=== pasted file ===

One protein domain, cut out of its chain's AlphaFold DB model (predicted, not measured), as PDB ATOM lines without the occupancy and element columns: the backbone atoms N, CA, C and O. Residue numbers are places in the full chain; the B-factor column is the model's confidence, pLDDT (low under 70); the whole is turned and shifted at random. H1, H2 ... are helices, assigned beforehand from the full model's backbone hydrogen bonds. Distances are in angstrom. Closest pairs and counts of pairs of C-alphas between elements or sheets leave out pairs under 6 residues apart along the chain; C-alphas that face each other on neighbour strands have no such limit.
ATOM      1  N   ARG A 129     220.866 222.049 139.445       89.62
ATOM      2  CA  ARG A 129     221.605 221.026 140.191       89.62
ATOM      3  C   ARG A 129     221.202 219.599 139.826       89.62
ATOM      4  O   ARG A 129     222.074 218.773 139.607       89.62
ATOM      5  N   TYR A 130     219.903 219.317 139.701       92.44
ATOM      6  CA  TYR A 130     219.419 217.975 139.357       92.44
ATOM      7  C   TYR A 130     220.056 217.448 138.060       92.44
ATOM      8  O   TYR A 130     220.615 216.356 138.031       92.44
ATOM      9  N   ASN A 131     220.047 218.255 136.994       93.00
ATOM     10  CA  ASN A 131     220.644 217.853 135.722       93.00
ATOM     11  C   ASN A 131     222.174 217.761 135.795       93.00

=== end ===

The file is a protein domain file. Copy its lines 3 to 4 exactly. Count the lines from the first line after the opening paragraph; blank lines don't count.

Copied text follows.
ATOM      3  C   ARG A 129     221.202 219.599 139.826       89.62
ATOM      4  O   ARG A 129     222.074 218.773 139.607       89.62